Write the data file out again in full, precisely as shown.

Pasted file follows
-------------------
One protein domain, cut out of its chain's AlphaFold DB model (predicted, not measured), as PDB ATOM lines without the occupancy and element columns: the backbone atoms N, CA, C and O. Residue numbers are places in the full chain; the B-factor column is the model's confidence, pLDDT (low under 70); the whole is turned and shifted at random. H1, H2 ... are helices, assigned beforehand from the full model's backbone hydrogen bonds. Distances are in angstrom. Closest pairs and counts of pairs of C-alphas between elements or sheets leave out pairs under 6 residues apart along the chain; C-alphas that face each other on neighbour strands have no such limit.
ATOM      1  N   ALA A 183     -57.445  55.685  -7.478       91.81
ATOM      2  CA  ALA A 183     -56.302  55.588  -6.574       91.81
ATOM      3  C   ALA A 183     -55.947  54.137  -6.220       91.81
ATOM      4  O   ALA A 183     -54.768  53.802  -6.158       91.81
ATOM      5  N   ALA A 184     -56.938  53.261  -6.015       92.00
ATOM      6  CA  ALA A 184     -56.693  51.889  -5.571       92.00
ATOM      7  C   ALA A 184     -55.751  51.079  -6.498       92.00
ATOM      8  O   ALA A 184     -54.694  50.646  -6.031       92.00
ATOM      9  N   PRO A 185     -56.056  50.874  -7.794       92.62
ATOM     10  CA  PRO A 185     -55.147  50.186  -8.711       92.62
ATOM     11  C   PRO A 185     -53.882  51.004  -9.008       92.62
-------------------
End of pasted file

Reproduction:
One protein domain, cut out of its chain's AlphaFold DB model (predicted, not measured), as PDB ATOM lines without the occupancy and element columns: the backbone atoms N, CA, C and O. Residue numbers are places in the full chain; the B-factor column is the model's confidence, pLDDT (low under 70); the whole is turned and shifted at random. H1, H2 ... are helices, assigned beforehand from the full model's backbone hydrogen bonds. Distances are in angstrom. Closest pairs and counts of pairs of C-alphas between elements or sheets leave out pairs under 6 residues apart along the chain; C-alphas that face each other on neighbour strands have no such limit.
ATOM      1  N   ALA A 183     -57.445  55.685  -7.478       91.81
ATOM      2  CA  ALA A 183     -56.302  55.588  -6.574       91.81
ATOM      3  C   ALA A 183     -55.947  54.137  -6.220       91.81
ATOM      4  O   ALA A 183     -54.768  53.802  -6.158       91.81
ATOM      5  N   ALA A 184     -56.938  53.261  -6.015       92.00
ATOM      6  CA  ALA A 184     -56.693  51.889  -5.571       92.00
ATOM      7  C   ALA A 184     -55.751  51.079  -6.498       92.00
ATOM      8  O   ALA A 184     -54.694  50.646  -6.031       92.00
ATOM      9  N   PRO A 185     -56.056  50.874  -7.794       92.62
ATOM     10  CA  PRO A 185     -55.147  50.186  -8.711       92.62
ATOM     11  C   PRO A 185     -53.882  51.004  -9.008       92.62